Conversations about leadership, learning, coaching and change.

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learning organisations. learning leaders

As a coach, clients ask me into their business to help them get better at what they do. Whether it’s an individual leader, a team or even a whole company, these clients are always interested in improvement.

Most of the time they’re pretty successful (sometimes extremely successful) but they’re looking for something a little bit extra. Some of them realise that what got them to this point may not get them to where they really want to be.

At the beginning big nouns are bandied about: “leadership”, “engagement”, “collaboration.”  I know that big consultancies make big money from trying to grapple with big nouns.

Perhaps foolishly, I start with a few small verbs. Because that literally is where the action is.

There are three verbs – three actions – that guarantee improvement

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Moyra Mackie

Moyra Mackie

Moyra Mackie helps leaders and teams to work with courage, compassion and creativity. She is an executive coach and consultant and the founder of Mackie Consulting.

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In the absence of other metrics on leadership effectiveness, let’s take employee engagement levels as a way of working out how well managers are leading.

Given that record numbers of staff are disengaged, we can safely say that current leaders are failing on a massive scale.

But what to do about it?

Spend on leadership development continues to rise.  Yet according to many surveys, including a summary of research by the Corporate Research Forum, dissatisfaction with results is also on the rise.

From the mountains of research and 15 years of helping organisations to develop leaders and their teams, I would summarise the reasons as follows:

  • A confusion with the difference between training and learning
  • Too much or too little “classroom” learning
  • No scope for individualised learning tracks
  • Lack of management buy-in and involvement
  • Too much focus on strategy and not enough on measurable skills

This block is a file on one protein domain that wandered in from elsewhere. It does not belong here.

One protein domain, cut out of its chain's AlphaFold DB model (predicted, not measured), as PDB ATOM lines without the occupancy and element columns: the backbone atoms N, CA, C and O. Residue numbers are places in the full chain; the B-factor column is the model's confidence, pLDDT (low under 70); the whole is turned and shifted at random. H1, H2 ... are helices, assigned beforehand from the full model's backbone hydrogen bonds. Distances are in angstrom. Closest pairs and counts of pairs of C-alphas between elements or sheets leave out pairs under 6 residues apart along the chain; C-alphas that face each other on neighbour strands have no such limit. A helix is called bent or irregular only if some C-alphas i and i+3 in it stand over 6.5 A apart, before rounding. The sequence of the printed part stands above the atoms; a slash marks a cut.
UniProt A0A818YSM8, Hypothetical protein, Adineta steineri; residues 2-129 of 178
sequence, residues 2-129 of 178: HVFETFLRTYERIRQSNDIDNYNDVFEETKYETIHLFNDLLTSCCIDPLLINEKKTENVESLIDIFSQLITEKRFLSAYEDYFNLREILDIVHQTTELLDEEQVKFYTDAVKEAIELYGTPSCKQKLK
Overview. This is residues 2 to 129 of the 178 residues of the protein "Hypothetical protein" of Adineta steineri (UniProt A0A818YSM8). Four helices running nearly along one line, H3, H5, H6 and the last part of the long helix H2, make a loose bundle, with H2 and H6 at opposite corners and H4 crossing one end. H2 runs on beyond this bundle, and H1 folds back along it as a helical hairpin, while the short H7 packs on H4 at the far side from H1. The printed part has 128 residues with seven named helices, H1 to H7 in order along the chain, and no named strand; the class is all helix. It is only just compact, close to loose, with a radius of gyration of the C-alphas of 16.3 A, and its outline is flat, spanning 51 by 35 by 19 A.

• Inconsistent follow through
  • Lack of focus on the science of change

The red herring in the room: 70:20:10

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Moyra Mackie

Moyra Mackie

Moyra Mackie helps leaders and teams to work with courage, compassion and creativity. She is an executive coach and consultant and the founder of Mackie Consulting.

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Much has been written about what motivates and drives people.

Perhaps we can condense this all into the notion that at its simplest, what drives us is a desire to feel loved and accepted, to feel physically and emotionally safe.

Down the ages our desire to “be safe” has been reflected in where we choose to live, what we use to defend ourselves and who we choose to care about and trust.

So what does this have to do with leading others in modern corporate life?

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Moyra Mackie

Moyra Mackie

Moyra Mackie helps leaders and teams to work with courage, compassion and creativity. She is an executive coach and consultant and the founder of Mackie Consulting.

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Leaders like learning

Leaders like learning

by Moyra Mackie on March 9, 2013

I have been developing and delivering training for more than 15 years now and my mantra has become “Training doesn’t work.” So why would I say that? Does it mean I’m suffering from some kind of commercial death wish?

Well, no. I’m not. But perhaps I should be more precise and say it slightly differently.

Maybe I should be saying: “Training doesn’t lead to change or lasting improvement.” But that’s not so catchy.

@MoyraMackie says: Leaders know the difference between training and learning.

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Moyra Mackie

Moyra Mackie

Moyra Mackie helps leaders and teams to work with courage, compassion and creativity. She is an executive coach and consultant and the founder of Mackie Consulting.

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